There are more dominos waiting to fall in the US banking business, with banks that have grown the most in the last few years at the highest risk, according to valuation guru and Professor of Finance at the Stern School of Business at New York University, Aswath Damodaran.

“There will be other dominos that fall, bank concentration (not profitability) will rise, systemic effects will stay small, accounting rules on the market will be tightened, and regulators will add duration mismatch and deposit stickiness to the rule book,” Damodaran tweeted.

“But I also believe that unlike 2008, this crisis will be more likely to redistribute wealth across banks than it is to create costs for the rest of us. Unlike 2008, when you could point to risk-seeking behavior on the part of banks as the prime reason for banking failures, this one was triggered by the search for high growth and a failure to adhere to first principles when it comes to duration mismatches,” he said in a blogpost.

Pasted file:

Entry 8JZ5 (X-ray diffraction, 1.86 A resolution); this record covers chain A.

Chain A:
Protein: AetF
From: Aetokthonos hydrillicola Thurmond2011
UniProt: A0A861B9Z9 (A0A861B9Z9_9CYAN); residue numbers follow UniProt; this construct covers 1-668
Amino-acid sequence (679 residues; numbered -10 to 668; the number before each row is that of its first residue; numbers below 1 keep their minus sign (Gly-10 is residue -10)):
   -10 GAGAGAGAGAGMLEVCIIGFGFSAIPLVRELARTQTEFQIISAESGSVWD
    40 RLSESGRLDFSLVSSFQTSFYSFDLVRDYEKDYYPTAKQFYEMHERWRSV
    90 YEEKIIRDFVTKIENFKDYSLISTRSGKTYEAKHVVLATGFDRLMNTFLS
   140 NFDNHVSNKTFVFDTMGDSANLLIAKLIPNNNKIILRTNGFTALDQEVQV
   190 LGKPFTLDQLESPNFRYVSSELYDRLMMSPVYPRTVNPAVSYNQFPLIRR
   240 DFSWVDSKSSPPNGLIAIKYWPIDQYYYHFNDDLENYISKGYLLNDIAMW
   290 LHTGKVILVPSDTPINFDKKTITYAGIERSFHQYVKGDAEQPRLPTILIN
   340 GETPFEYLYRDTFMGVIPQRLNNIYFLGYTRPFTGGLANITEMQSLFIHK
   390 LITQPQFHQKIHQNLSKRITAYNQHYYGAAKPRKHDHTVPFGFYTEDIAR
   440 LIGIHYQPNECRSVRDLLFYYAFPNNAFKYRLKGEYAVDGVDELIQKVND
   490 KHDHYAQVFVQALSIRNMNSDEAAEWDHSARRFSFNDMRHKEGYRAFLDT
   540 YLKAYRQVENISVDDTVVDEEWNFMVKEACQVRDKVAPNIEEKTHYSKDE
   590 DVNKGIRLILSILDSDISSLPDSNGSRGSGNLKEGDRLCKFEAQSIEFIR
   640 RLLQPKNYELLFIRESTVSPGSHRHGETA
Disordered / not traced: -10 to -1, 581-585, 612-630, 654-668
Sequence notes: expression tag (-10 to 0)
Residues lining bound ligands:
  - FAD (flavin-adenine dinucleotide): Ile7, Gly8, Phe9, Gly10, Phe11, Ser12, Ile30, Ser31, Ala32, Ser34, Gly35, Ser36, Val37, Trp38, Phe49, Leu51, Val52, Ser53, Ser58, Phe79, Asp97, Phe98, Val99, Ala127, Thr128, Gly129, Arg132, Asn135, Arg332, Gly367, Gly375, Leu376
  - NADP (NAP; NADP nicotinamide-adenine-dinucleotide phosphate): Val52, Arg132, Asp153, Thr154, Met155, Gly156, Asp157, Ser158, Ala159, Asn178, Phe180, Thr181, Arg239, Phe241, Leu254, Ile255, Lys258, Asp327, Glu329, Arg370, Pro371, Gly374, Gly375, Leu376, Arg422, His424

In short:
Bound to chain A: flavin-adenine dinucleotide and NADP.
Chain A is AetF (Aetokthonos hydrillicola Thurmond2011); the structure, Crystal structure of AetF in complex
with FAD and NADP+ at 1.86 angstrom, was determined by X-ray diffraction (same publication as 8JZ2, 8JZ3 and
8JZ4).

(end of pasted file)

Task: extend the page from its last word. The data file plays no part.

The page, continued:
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Damodaran said the 2023 bank failures will accelerate this consolidation, especially as small regional banks, with concentrated deposit bases and loan portfolios are assimilated into larger banks, with more diverse structure.

“For some, that consolidation is worrisome since it raises the specter of banks facing less competition and thus charging higher prices. I may be naive, but I think that as banks consolidate, they will struggle to maintain profitability, and perhaps even see profits drop, as disruptors from fintech and elsewhere eat away at their most profitable segments. In short, the biggest banks may get bigger, but they may not get more profitable,” he added.